“Mandate against Gypsies and Rabble” (October 30, 1721)


This mandate of Electoral Trier makes reference to the negative images that were associated with “gypsies.” The concept of “gypsies” became virtually synonymous with “itinerant people,” who were, in turn, linked to every possible offense. Therefore, an accordingly rigid approach involving draconian penalties appeared to be the appropriate remedy: In addition to the warning signs that the Sinti and Roma people themselves put up nearly everywhere, mandates (instructions, orders) were posted on the streets and on doors. They contained guidelines on how to deal with “the likes of thieving, murdering, and robbing rabble,” as the Sinti and Roma were often labeled, and in this way made their own contribution to disseminating the negative image of “gypsies” in the German population.


It is all too well known everywhere, and also stated before and after in the edicts of the electors and the regional princes that have been announced in the archbishopric – and sent to be published for everyone’s information – and posted repeatedly on open roads, common streets, and also on the city gates, what, in their broad content, the compelling reasons were for the absolute necessity of repeatedly requiring that various beneficial measures be ordered some way or another to facilitate enduring the frivolous Gypsies and other similar rootless, wicked rabble. For a while, the peace and security hoped for at the time for the potential safety and reassurance of loyal citizens was noted. But after oft-repeated dutiful and humble reports were once again submitted to Your Electoral Highness, etc., Your Most Gracious Lord, the above-cited masses of variously issued severe mandates were created but not considered by the Gypsies; those same people nevertheless continued to find their way into archbishopric lands and were suspected of all sorts of theft, robbery, and ignominious fires. Your Most Highly Respected Electoral Highness, wanting most graciously to know that Your lands are cleansed once and for all of said thieving, murdering, and robbing rabble, is most graciously following the example of the neighboring districts and principalities and herewith orders in all seriousness that the unholy people without decency who sometimes creep into the archbishopric and behave there in such a way as to cause depression, fear, and distress be driven out again with combined forces and arms in hand. If after that any person from the same rabble, be it man or woman, or their followers, should again trespass, every town’s head shall arrest that person forthwith. But if the size of the group is too large, the bells shall be rung, and with assistance from their neighbors, some villages and offices should in that case come together and with thus combined forces loyally stand by one another, avoiding inevitably arbitrary penalties. But every town’s officials must, working with the neighboring towns, be zealously concerned with how the operation is to be set up and safely accomplished. They must also encouragingly communicate to the Gypsies and foreign rootless rabble who are again trespassing, that they must swear an Urpfehde, a solemn oath that they will never again trespass on the archbishopric lands and if a penalty affecting life and limb is sought against them, it shall immediately be dropped. But if they trespass again in violation of such sworn Urpfehde and are caught, they shall be hanged by the nearest executioner without the formality of a trial. In addition, as these rootless people can be better managed if public notice of such severe penalties threatening them can be seen in advance, at the borders and on common streets special posts shall be erected with metal plates attached to them for publicizing the penalties. This shall in fact also be accomplished by means of communication in advance with the neighboring villages. Not least, the present most gracious order shall be appropriately announced to the public everywhere, and within the next fourteen days after its receipt that shall be dutifully reported here. Document of the most highly respected Your Electoral Highness; affixed hereunder the Chancellery Seal and the Secretary’s customary signature. Ehrenbreitstein, in Consil[io] Aul[ico], October 30, 1721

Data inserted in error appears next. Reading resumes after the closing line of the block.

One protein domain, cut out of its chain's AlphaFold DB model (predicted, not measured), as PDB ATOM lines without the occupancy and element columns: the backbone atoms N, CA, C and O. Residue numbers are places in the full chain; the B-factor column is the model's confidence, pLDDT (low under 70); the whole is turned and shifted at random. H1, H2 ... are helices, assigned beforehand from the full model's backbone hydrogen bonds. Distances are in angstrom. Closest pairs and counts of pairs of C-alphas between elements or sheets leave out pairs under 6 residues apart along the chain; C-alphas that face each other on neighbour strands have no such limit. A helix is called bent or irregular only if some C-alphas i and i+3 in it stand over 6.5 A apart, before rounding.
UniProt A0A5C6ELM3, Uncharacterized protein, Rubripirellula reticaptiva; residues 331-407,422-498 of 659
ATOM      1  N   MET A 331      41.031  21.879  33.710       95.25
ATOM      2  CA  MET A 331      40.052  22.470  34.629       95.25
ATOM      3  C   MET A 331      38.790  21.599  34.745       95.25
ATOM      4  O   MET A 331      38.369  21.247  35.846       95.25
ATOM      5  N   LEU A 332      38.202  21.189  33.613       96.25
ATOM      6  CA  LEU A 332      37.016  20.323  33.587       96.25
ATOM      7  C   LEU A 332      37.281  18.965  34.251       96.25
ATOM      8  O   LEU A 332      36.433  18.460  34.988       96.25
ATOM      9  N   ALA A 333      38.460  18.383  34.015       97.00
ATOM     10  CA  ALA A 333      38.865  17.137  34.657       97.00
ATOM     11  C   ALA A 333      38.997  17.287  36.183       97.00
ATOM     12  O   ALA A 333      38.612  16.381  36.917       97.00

Ex Mandato [By mandate]
Th. Matt. Syre, Secretary
L.S. [locus sigilli, place of seal]

Source: Franz Ludwig von Pfalz-Neuburg, Trierer Erzbischof und Kurfürst, Mandat gegen Zigeuner und Gesindel vom 30. Oktober 1721, Print, LHA Koblenz, 1C, No. 1114; reprinted in Beate Althammer and Christina Gerstenmayer, eds., Bettler und Vaganten in der Neuzeit. Eine kommentierte Quellenedition. Klartext: Essen, 2013, p. 109f.

Translation: Kathleen Dell’Orto
“Mandate against Gypsies and Rabble” (October 30, 1721), published in: German History Intersections, <https://germanhistory-intersections.org/en/migration/ghis:document-61> [November 29, 2023].